Charlie the Tuna
Charlie the Tuna is the cartoon mascot and spokes-tuna for the StarKist brand. He was created in 1961 by Tom Rogers of the Leo Burnett Agency after StarKist hired Leo Burnett in 1958. StarKist Tuna is the name of a brand of tuna currently owned by Dongwon Industries, a South Korea-based conglomerate. StarKist itself is based in Pittsburgh, the home of its former parent company, H. J. Heinz Company, sharing its headquarters on the site of Three Rivers Stadium with another former parent company, Del Monte Foods' Pittsburgh headquarters.
The advertisements depicted Charlie (voiced by actor Herschel Bernardi) as a hipster wearing a Greek fisherman's hat and coke-bottle glasses, whose goal is to be caught by the StarKist company. Charlie believes that he is so hip and cultured that he has "good taste," and he is thus the perfect tuna for StarKist. Charlie is always rejected in the form of a note attached to a fish hook that says, "Sorry, Charlie." The reason given by the narrator (voiced by Danny Dark) for the rejection was that StarKist was not looking for tuna with good taste but rather for tuna that tasted good. Some of the commercials ended with Charlie appeasing the viewers: "Tell 'em, Charlie sent you". These commercials were animated by DePatie-Freleng Enterprises.
"Sorry, Charlie" became closely associated with StarKist and was also a popular American catchphrase. Charlie appeared in more than 85 advertisements for StarKist until the 1980s, when the campaign was retired. Charlie made a comeback in 1999, when StarKist revived him to introduce a new line of tuna products marketed as healthy. He has been the mascot of the company since then.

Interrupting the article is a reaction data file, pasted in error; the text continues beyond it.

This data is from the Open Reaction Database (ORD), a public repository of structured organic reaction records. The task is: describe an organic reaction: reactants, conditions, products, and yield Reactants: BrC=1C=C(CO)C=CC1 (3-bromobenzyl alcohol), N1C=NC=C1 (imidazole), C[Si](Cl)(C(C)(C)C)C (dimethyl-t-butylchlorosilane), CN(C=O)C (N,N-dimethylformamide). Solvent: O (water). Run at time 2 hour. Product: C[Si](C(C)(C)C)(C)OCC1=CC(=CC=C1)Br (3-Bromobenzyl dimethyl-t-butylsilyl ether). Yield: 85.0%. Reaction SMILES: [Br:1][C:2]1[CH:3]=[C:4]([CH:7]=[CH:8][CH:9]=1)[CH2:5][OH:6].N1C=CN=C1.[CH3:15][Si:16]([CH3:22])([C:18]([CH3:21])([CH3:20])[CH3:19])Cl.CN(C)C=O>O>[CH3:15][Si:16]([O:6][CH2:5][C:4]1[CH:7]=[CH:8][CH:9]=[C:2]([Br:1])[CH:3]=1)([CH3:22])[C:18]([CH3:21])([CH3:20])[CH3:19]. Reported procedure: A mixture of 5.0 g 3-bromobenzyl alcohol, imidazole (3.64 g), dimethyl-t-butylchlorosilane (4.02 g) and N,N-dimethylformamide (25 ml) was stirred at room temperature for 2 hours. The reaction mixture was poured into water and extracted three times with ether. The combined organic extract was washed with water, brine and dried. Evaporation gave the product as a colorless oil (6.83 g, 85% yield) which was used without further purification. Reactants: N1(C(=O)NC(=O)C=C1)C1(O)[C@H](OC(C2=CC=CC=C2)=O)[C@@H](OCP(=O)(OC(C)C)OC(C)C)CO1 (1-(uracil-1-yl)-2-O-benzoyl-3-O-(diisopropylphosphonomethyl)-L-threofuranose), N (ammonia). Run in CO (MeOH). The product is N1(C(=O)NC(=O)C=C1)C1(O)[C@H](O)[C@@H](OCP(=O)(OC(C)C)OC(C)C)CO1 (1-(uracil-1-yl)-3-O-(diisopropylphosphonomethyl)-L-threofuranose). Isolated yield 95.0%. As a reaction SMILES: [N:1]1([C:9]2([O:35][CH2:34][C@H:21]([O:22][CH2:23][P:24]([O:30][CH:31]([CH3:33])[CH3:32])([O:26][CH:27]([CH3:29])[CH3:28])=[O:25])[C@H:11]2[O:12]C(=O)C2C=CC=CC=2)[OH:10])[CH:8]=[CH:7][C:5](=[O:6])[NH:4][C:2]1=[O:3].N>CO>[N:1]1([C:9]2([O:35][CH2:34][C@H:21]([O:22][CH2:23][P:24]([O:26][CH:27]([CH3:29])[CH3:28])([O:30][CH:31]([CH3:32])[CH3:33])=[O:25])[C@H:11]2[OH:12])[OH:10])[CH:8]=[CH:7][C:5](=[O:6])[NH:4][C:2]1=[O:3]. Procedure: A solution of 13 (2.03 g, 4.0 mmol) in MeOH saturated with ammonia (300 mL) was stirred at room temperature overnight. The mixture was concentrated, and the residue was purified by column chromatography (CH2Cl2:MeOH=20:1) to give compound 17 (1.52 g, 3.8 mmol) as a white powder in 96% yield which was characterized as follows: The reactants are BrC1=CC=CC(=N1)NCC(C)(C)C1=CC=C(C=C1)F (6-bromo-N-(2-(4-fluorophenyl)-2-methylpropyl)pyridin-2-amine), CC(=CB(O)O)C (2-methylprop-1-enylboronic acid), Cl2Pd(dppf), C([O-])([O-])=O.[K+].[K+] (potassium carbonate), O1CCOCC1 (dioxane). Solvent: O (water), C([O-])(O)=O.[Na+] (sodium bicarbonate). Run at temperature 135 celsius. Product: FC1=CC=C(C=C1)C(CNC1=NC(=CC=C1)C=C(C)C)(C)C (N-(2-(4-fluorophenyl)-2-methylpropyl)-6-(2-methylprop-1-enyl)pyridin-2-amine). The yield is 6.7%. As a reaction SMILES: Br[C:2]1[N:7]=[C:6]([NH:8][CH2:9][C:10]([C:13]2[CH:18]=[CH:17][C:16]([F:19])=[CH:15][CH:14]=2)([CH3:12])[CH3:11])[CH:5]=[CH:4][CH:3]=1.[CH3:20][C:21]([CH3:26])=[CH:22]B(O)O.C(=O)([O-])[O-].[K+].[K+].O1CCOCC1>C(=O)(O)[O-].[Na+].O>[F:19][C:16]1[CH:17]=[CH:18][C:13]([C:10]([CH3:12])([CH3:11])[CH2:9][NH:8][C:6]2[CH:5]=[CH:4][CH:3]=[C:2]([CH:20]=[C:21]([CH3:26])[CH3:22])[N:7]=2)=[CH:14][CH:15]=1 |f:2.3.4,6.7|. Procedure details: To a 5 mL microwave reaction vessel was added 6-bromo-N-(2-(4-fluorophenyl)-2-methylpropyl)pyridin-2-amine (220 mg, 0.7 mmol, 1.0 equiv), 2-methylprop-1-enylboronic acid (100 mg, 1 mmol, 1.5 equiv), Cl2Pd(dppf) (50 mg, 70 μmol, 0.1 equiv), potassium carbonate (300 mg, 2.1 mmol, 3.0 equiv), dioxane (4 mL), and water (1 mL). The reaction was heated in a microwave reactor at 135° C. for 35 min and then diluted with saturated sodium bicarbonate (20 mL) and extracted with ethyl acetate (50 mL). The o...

Los Angeles radio personality and voiceover artist Charlie Tuna (real name: Art Ferguson) chose his on-air name early in his career upon the departure of another Oklahoma City disc jockey. All disc jockeys at KOMA were told to draw their on-air names out of a hat, and by the time Chuck Riley picked his on-air name out of a hat, every name had been drawn except for "Charlie Tuna." Riley used the name for a week, and then left. His replacement, Art Ferguson, inherited the name, and he would keep the Charlie Tuna name upon relocating first to Boston and then Los Angeles.
American football head coach Bill Parcells earned the nickname "The Big Tuna" when he responded to an obviously false statement from a player with the incredulous "Who do you think I am? Charlie the Tuna?"
American hip-hop star Chali 2na chose his rap name by slightly modifying the name Charlie Tuna, a nickname his uncle gave him in his youth.
- Holley, Joe. "Charlie the Tuna creator Tom Rogers dies", Washington Post, 8 July 2005.
- All About Charlie StarKist. Accessed 13 November 2016.
- Del Monte wraps up sale of StarKist, fis.com, 8 October 2008.
- Interview with David Depatie; extra feature on the "Here Comes The Grump" Box set
- Revised advertising campaign
- Hershel Bernardi profile at the Internet Movie Database
- Holley, Joe. ‘Charlie the Tuna’ creator drowns", Washington Post, MSNBC.com, 8 July 2005.